An immigrant Nicaraguan family had been living a loving, close-knit life in America for over three decades and in three weeks, the novel coronavirus ended their lives, relatives said.
Marcela Lastre, 33, of North Carolina said she and other members of her kin are devastated after the virus killed her uncle and aunt, Mario and Esperanza Mayorga, both 72, and cousin, Mario Mayorga Jr., 42. Lastre's other cousin, Violeta Mayorga, 45, had also contracted the virus, but she is recovering at the family's Miami home.
Mario Mayorga Jr. was diagnosed with the virus in mid-March and about a week later the other family members tested positive. The patriarch died on April 10, Esperanza Mayorga died nine days later and Mario Mayorga Jr. died on Sunday, according to Lastre.
"Ever since we got the stay-at-home order, every weekend we got bad news," she told ABC News.
Mario Mayorga Jr., who was a supervisor for a cleaning service that had medical office clients, came down with a fever and dry cough around mid-March and went to a doctor, according to Lastre. Although he wasn't experiencing respiratory issues related to COVID-19, he was instructed to stay at home, and self-isolate.
"I had video chatted with him during that time," Lastre recalled. "He looked like he had a very bad flu."
A few days after that visit, Mario Jr. began to suffer respiratory problems and was admitted to the hospital where he tested positive, Lastre said. Over the next few weeks, Mario Jr.'s condition began to decline, and he needed a bypass surgery and a ventilator, according to his cousin.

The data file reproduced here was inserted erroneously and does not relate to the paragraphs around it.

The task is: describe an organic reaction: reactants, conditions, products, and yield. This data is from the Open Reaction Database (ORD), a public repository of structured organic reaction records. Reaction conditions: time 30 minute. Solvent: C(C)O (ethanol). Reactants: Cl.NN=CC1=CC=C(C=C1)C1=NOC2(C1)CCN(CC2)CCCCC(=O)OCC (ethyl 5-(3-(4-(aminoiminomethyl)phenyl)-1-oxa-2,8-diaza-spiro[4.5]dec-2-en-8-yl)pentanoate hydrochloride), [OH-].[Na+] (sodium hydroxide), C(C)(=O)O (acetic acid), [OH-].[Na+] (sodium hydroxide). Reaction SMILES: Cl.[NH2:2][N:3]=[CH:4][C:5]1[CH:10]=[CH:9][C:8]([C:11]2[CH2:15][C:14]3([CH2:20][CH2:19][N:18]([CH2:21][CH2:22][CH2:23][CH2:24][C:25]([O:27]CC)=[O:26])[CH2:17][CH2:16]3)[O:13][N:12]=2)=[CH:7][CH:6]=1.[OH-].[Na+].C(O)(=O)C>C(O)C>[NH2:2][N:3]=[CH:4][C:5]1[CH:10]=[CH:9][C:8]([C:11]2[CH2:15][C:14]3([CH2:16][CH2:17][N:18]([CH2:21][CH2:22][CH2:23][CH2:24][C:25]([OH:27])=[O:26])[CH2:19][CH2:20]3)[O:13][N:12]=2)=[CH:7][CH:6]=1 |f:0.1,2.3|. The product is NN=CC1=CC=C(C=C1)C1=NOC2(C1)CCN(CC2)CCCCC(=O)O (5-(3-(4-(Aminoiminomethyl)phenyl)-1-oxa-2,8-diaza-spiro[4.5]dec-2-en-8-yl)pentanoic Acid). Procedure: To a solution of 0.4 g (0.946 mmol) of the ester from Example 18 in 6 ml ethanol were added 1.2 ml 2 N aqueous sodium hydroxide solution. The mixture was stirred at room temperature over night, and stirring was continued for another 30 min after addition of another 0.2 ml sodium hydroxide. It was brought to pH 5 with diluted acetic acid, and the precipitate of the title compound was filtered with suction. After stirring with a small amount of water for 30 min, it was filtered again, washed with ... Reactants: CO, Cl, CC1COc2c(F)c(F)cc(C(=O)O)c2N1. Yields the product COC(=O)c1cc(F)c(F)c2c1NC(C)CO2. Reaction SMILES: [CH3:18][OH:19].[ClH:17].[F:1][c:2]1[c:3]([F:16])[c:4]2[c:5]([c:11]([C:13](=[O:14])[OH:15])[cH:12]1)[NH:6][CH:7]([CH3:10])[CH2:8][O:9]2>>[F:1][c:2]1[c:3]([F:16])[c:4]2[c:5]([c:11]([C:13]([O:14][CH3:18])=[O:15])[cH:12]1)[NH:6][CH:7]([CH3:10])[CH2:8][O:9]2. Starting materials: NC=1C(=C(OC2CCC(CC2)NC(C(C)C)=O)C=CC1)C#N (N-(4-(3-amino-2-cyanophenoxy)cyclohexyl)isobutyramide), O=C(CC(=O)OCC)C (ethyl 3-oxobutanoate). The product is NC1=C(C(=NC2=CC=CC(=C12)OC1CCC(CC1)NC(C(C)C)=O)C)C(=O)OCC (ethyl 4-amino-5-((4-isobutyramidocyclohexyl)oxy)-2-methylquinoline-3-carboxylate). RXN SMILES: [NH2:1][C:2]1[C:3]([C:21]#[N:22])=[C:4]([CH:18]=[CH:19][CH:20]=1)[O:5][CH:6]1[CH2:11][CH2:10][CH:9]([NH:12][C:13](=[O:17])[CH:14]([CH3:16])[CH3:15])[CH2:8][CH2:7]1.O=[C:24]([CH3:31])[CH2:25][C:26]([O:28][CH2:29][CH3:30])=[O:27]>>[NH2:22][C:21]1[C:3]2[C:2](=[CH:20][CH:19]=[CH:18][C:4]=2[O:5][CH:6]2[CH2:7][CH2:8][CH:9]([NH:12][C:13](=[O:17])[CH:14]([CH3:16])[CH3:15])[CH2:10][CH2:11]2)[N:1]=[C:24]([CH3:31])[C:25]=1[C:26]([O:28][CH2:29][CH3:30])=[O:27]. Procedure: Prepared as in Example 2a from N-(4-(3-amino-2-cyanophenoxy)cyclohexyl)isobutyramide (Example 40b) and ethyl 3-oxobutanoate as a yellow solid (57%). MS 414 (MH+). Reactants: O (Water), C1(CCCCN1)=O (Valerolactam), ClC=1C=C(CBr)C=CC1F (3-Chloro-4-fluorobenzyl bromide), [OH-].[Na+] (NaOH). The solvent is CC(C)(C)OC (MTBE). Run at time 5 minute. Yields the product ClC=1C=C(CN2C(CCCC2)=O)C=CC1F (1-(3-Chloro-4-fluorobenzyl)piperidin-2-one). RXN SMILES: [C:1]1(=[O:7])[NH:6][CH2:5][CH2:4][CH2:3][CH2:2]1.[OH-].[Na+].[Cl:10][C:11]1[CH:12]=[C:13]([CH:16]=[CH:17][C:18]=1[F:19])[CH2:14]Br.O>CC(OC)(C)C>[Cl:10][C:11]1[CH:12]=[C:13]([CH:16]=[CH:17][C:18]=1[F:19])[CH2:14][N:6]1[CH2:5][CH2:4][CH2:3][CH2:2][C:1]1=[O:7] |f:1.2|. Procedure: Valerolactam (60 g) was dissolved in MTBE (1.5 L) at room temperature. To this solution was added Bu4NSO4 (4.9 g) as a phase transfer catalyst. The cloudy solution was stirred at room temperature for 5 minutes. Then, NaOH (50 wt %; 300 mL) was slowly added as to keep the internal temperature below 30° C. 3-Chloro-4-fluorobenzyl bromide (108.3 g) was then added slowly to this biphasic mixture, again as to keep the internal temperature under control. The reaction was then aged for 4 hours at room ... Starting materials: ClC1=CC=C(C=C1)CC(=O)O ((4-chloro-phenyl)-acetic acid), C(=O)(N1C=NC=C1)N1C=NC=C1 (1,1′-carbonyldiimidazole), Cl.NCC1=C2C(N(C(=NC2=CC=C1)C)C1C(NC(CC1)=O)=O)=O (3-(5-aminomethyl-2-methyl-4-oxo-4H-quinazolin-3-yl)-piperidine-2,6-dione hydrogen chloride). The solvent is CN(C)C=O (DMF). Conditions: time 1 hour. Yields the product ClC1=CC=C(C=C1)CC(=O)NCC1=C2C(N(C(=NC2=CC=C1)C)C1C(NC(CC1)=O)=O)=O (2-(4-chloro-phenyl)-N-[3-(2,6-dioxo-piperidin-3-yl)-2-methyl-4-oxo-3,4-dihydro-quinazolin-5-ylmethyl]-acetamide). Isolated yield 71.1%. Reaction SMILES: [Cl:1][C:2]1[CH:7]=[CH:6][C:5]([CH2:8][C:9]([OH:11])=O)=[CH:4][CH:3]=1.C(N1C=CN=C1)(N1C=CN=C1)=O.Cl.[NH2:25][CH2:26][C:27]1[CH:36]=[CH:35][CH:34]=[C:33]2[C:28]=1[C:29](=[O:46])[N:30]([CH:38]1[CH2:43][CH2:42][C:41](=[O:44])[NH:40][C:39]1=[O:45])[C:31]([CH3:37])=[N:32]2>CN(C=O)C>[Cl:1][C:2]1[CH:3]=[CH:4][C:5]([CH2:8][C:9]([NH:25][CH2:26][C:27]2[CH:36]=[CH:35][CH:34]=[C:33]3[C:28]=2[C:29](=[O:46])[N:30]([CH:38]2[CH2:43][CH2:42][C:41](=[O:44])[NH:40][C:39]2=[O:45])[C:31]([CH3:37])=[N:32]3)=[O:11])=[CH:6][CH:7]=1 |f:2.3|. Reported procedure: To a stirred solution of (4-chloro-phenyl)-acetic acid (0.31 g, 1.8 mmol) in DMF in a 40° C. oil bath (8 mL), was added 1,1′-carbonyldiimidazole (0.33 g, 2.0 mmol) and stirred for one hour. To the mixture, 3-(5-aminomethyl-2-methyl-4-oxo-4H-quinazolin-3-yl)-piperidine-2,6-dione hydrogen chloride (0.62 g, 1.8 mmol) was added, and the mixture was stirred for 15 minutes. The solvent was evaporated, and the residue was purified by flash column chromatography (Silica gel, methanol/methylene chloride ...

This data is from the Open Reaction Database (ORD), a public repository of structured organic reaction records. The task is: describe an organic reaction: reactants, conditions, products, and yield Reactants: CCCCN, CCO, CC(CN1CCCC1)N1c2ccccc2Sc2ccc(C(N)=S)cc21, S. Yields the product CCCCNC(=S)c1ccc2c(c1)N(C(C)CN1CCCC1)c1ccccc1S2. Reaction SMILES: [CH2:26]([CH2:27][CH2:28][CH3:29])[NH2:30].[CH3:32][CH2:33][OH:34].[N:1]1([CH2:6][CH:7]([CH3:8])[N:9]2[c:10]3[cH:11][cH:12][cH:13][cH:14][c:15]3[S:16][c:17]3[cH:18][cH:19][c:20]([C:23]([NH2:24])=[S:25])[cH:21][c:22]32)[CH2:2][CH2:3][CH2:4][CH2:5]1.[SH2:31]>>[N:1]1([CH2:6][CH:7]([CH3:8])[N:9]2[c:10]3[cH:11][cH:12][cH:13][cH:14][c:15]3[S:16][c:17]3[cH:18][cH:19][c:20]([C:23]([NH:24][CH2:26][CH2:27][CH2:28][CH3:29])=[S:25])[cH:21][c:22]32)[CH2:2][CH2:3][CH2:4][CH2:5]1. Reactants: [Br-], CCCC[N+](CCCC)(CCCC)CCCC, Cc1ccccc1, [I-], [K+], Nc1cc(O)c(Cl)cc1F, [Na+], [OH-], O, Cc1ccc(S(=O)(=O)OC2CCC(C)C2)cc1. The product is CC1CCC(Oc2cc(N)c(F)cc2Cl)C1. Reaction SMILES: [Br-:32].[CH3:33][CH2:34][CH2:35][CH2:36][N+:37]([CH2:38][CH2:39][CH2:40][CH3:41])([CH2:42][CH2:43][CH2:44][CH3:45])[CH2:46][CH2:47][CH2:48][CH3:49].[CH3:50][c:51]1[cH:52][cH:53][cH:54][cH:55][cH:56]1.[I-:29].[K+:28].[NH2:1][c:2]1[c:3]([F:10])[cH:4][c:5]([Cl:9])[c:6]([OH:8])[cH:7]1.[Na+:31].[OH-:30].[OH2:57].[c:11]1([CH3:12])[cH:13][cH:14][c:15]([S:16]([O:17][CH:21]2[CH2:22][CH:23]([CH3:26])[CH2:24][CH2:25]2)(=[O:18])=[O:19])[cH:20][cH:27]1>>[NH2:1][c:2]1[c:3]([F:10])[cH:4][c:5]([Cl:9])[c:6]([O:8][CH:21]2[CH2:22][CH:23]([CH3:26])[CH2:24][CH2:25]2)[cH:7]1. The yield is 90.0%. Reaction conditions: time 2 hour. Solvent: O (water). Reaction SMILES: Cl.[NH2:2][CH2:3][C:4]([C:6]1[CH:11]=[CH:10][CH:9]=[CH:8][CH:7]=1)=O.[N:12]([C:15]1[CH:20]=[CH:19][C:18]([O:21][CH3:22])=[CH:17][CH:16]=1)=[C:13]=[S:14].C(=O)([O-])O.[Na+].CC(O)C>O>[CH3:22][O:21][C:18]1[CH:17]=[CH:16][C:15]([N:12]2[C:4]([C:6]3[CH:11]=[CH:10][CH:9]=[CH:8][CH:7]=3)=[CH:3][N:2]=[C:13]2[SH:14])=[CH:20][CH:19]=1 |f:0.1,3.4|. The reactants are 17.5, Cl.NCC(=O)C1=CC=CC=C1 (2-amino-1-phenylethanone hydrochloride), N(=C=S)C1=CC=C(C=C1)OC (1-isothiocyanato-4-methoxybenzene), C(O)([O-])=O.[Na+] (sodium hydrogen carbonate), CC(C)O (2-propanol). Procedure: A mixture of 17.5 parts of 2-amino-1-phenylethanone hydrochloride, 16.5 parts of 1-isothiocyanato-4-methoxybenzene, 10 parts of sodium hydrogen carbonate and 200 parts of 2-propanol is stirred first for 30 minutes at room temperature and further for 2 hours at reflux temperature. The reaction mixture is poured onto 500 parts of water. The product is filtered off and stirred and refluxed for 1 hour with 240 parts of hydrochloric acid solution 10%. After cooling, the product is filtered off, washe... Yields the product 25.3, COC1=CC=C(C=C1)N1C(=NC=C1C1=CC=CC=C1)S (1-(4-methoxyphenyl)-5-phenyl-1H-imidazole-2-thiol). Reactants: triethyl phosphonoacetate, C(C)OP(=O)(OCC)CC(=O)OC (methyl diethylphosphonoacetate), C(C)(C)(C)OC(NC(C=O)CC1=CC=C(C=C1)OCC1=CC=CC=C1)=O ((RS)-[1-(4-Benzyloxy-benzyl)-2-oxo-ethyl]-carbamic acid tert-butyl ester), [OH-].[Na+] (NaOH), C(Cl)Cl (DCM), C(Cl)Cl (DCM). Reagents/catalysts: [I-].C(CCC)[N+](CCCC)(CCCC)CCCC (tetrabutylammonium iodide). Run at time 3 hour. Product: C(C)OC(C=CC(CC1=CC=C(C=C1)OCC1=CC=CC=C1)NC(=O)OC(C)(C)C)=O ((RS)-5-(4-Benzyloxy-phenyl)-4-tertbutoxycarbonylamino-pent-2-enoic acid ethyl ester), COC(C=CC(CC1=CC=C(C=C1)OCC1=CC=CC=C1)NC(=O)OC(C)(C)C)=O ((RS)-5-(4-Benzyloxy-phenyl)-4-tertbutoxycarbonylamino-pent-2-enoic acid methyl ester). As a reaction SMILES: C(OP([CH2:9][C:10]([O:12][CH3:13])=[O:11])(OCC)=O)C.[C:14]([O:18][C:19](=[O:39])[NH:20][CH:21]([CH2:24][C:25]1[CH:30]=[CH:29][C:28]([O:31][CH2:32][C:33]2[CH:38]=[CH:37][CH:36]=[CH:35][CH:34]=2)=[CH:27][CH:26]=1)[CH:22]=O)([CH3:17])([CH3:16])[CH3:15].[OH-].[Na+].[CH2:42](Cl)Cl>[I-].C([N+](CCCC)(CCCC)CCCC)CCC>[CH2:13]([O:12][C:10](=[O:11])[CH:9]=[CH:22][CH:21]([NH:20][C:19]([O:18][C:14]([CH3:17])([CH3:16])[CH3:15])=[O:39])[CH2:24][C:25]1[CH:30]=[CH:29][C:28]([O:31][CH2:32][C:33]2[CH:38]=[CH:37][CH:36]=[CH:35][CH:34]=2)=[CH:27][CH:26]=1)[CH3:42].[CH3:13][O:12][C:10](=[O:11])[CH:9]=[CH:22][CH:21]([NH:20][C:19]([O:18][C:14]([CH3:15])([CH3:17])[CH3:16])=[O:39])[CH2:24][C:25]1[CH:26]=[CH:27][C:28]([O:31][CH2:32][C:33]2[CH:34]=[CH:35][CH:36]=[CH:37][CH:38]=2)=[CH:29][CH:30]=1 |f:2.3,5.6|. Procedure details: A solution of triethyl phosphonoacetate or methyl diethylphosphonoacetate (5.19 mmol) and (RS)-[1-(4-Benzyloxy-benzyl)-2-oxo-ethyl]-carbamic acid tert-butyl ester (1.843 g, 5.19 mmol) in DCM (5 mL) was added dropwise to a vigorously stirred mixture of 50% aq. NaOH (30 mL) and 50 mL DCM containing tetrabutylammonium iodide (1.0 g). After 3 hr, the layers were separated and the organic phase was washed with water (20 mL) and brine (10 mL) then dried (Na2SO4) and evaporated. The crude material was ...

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The remaining family members were tested shortly after he was hospitalized but the first results didn't show any signs of the disease. Mario, Sr., however, was growing more stressed as his son's condition didn't show any signs of improvement, according to Lastre.
"He locked himself in his room and kept wondering what if something bad happens to [his son]?" she said. "He wasn't eating."
The family took Mario Sr. to the hospital over his stress and the family was retested for the virus. This time they all came back positive, and had to be hospitalized, according to Lastre.
"It was about three to 5 days from one person showing symptoms to the next one," Lastre said. "We thought they would all show symptoms at the same time."
Everyone but Violeta Mayorga’s condition declined so rapidly that Lastre said she was unsure if Mario Jr. was ever told about his parents' deaths before his own passing.
"Between the ventilator and the sedatives, I don't know how much he was aware of in the last few weeks," she said.
Lastre said their deaths were a terrible end to a long journey. The family moved from Nicaragua to America in the '80s, worked hard and gave back to the community.
Mario Mayorga Sr. worked in a funeral home and Esperanza worked as a nanny for many years before becoming a homemaker, according to Lastre.
"They were grateful to be here and become U.S. citizens," she said. "This has been a family who has been together for so long and built so much together."
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Violeta Mayorga, who works as a hospital clerical worker, is back in the house but has to remain isolated from her 8-year-old son, according to Lastre. She said her cousin's been struggling through this, especially since she hasn't had any physical contact with her friends and family, but support she has received through messages, calls and video has helped.
"She has to reinvent this life and start fresh without them," Lastre said. "It’s a lot to handle. She knows she has to push forward."